Potential Errors Of Traditional Shake Flask Culture: A Barrier To Effective Optimization

Traditional Shake Flask

Shake flasks are the most common reaction vessels used in bioprocess engineering for screening and process development. Because of its simplicity, it can be used for a wide range of diverse activities. Despite its high practical value, the importance of engineering factors for shake flask cultivation has been underestimated for a long time.

Shake flasks are commonly used for medium optimization since they are simple to operate. Shake flasks have restricted oxygen supply and no control over crucial process factors like pH, compared to the production process, which is frequently performed in stirred-tank bioreactors.

The objective to keep in mind is that the primary practices might change the outcome of your shake flasks cultures. Here are some of the mistakes which might stand as a barrier to getting the most out of your results. This guide will explain why these things are considered as potential errors against your shake flask culture.


A conventional Erlenmeyer flask’s filling volume is 20% of the overall volume, therefore a 250 mL shaking flask will hold 100 mL of culture. This is already higher than the fill volume, resulting in improved oxygen transport (10-15%). Filling above 25% will suppress aerobic culture growth while also increasing wear on shaker bearings due to the increased height of the load.

The purpose of shaking with an Erlenmeyer flask or T75 flasks is to ensure thorough mixing and to increase the surface area available for oxygen transfer. The shaking movement might partially distribute a lesser volume along the flasks’ sidewalls. A massive amount of the culture will not move from the flask’s center if the fill volume is too high, resulting in a deeper liquid level and a lower surface area for gas transfer.

This additional capacity also raises the height of the load on the shaker platform for large T175 flasks. The forces exerted vary proportionally to the square of the height, so doubling the height and the maximum weight or speed possible is reduced by one-fourth. It is better for both the culture growth and the shaking mechanism to avoid overfilling. (Allman)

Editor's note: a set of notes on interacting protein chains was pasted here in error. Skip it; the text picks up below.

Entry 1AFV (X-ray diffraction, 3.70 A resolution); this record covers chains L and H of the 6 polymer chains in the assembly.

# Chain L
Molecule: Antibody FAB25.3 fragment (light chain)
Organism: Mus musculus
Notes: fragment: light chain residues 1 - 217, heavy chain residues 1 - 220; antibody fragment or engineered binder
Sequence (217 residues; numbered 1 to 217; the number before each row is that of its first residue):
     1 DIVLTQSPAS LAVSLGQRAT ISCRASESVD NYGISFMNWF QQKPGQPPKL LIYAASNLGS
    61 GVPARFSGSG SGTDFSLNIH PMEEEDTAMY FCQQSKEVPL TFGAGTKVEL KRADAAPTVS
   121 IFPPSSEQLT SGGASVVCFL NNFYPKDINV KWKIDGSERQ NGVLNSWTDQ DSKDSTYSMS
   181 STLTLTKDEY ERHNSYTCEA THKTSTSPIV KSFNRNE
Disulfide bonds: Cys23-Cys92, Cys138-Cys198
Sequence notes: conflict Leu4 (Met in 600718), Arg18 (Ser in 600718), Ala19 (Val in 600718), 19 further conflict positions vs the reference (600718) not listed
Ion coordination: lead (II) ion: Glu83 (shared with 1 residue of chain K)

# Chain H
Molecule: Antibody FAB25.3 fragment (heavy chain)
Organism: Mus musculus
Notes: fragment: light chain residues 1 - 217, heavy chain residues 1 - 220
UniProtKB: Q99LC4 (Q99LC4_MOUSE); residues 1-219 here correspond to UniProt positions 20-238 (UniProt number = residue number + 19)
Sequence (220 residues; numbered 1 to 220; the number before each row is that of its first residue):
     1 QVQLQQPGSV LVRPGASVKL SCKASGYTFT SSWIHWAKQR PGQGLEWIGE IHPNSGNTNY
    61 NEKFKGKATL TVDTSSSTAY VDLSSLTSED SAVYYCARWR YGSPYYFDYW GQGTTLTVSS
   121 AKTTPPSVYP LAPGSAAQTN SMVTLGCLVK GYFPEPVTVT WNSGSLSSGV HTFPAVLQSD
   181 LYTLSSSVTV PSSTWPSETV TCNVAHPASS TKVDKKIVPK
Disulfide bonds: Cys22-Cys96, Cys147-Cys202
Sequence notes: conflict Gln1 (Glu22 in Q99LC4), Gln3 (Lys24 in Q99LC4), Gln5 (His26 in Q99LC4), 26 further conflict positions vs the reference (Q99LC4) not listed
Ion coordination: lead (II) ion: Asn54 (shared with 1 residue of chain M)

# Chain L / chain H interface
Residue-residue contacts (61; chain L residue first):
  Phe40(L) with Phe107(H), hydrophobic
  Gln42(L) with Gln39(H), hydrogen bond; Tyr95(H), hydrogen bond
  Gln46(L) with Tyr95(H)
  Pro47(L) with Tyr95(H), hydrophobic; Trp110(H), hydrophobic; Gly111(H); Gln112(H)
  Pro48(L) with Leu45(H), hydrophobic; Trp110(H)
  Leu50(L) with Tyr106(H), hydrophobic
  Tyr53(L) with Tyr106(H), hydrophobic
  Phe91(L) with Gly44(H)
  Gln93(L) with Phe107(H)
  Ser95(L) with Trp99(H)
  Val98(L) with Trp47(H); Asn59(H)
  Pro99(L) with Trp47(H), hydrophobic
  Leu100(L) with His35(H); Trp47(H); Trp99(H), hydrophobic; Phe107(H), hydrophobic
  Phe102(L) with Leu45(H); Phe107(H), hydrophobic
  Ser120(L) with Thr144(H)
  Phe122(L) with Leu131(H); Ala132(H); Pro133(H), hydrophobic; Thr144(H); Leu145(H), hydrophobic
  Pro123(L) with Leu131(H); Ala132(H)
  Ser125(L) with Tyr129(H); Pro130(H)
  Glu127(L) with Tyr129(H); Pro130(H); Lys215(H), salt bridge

There must be a temperature difference between the room temperature and the minimum control temperature for any temperature control system to perform efficiently. If cooling is unavailable, a temperature controller’s only option is to turn off the heating if the actual value exceeds the set point.

The impact on shake flask culture can be significant. For mammalian cells, even a single degree of overheating can be enough to kill them or severely limit their survival and growth.

For insect cell cultures, this is already too high, and for other yeasts, it’s on the verge of being too high. In many parts of the world, summer temperatures of 30 °C or higher are nearly certain. Unless the laboratory has a very efficient air conditioning system, cooling is basically a requirement for all cultures except thermophilic cultures. It will be more efficient and less expensive to cool only the incubation chamber.


Taping a reference thermometer to an incubator shaker’s window isn’t a “sin” in itself, but believing the value is. The thing to keep in mind is that the reading does not represent the temperature of the incubation chamber. It’s a combination of the air temperature inside the chamber reaching the door and the ambient temperature seeping through the clear panel.

If you believe this reading is accurate, you may decide to adjust the control setting by a degree or more to get the thermometer reading closer to the desired growth temperature, which may harm the culture.

An optional external temperature sensor put in a flask on the shaking platform can be employed for accuracy. To achieve optimal stability of the reading, this must be filled to a similar volume as the growing flasks and placed in a desirable position.


These flasks can easily be available in the market. If you are looking for flasks, we at Molecular Biology Products have a wide variety of them along with a T25 flask.

Work Cited

Allman, Tony. “The 7 “Deadly Sins” of Shake Flask Culture.” INFORS HT, 6 May 2021, Accessed 6 January 2022.

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